A NEW project aims to enhance Swindon’s forests and urban meadows while improving people’s health and wellbeing writes Daniel Angelini.

The Wiltshire Wildlife Trust and Swindon Borough Council are working together on the Forest Meadows Project, which will cover more than 170 hectares on 12 sites around the borough.

Over three years, the management and wildlife of existing grassland areas will be improved through reintroducing wildflowers, introducing grazing animals and benefitting bees.

Councillor Gary Sumner said: “We are absolutely committed as a council to improving biodiversity throughout the borough so we are really pleased to team up with the Wiltshire Wildlife Trust to deliver this project.

“It builds on our commitment to reduce our carbon footprint here in Swindon and ties in nicely with existing tree planting and wildflower initiatives we have in place as we aim for a greener future.

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“I am also extremely pleased this particular project will have a focus on improving people’s health and wellbeing and I look forward to seeing the forest meadows making a real difference to the lives of local people in years to come.”

Most of the sites are located along the corridor of the River Ray, but the project will also link to Seven Fields, the Lawns, Wroughton, Highworth, Penhill, Rodbourne Cheney, and Wiltshire Wildlife Trust reserves with existing meadows.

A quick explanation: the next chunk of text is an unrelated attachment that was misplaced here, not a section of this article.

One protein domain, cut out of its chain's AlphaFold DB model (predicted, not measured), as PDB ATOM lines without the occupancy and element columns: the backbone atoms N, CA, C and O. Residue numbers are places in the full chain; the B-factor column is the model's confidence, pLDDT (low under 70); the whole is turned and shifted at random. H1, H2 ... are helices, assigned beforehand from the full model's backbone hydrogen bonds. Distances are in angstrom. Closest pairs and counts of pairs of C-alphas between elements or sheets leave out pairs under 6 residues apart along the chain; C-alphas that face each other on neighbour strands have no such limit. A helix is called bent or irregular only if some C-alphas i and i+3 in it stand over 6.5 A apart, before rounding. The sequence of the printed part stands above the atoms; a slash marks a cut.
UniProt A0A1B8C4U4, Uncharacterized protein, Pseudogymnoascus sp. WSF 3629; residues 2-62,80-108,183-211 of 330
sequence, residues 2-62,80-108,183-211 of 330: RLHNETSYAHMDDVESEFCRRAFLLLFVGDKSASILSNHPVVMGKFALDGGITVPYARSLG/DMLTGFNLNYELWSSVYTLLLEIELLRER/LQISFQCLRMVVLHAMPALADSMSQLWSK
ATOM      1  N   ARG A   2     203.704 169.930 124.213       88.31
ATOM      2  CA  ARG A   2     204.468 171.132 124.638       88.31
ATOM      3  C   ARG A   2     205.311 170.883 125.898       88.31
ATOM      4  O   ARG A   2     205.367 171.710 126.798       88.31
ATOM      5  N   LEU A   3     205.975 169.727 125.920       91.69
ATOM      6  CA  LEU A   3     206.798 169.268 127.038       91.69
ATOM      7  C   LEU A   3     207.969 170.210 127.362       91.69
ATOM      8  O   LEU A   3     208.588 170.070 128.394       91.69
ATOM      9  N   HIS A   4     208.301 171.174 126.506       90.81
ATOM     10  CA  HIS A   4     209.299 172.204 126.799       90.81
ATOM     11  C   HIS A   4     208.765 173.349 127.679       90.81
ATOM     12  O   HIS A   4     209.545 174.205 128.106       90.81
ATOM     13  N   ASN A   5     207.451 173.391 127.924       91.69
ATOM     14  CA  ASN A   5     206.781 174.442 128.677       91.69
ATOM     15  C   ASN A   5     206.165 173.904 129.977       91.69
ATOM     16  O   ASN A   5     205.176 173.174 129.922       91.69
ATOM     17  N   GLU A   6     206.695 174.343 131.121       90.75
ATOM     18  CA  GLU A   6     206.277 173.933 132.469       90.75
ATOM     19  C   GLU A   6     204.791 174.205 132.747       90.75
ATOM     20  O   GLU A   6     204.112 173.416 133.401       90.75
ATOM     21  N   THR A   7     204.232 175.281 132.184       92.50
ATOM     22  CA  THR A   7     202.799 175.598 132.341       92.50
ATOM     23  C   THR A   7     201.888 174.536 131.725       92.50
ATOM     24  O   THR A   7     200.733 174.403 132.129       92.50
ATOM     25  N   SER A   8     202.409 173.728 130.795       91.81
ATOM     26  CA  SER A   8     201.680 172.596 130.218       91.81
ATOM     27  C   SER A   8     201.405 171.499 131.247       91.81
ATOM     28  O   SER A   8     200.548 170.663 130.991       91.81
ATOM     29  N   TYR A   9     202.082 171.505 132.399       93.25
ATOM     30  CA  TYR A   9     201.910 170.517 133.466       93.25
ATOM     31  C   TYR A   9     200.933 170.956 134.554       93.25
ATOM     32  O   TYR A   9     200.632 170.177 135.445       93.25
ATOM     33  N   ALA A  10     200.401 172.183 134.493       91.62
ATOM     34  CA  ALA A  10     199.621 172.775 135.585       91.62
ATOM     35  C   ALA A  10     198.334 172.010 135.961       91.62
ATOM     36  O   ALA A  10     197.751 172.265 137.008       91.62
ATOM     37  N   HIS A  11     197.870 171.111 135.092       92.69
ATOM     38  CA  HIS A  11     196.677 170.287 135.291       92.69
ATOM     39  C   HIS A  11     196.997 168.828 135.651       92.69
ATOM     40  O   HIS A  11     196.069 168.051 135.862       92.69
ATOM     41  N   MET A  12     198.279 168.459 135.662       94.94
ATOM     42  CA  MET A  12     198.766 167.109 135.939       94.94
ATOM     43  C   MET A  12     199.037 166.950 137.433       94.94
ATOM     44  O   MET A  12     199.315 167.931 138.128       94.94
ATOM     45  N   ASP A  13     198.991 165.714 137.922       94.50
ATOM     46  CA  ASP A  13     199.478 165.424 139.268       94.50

The scheme is funded by the local authority through developer contributions and other biodiversity grants.

The project will link in with existing health and wellbeing groups in Swindon to encourage their members to get involved in a wide range of activities, from the sowing and planting of wildflowers through to the biological monitoring of sites for wildlife such as butterflies and moths.

The wildlife trust will lead the work in collaboration with the borough and parish councils as well as community groups in different areas.

The trust’s newly-appointed Swindon reserves manager Neil Pullen said: “I’m really looking forward to starting work in Swindon later this month.

“Thanks to projects such as the Great Western Community Forest, large areas of green space and corridors can be found in parts of Swindon borough.

“There are also many people within the borough who have expertise or willingness to get involved. The Forest Meadows Project will be another outlet for them to be able to get outdoors and make a difference for wildlife and their local community.”

Anyone interested in getting involved in the project by surveying and monitoring or more actively managing and creating wildlife-rich areas, or who would like more information should email neilp@wiltshirewildlife.org or on 01380 725670.

Both organisations are currently working at Mouldon Hill on a project to enhance biodiversity funded by a grant from Network Rail. This funding comes after recent upgrades to the Great Western Route Modernisation electrification programme and seeks to offset impacts on biodiversity by enhancing habitats elsewhere.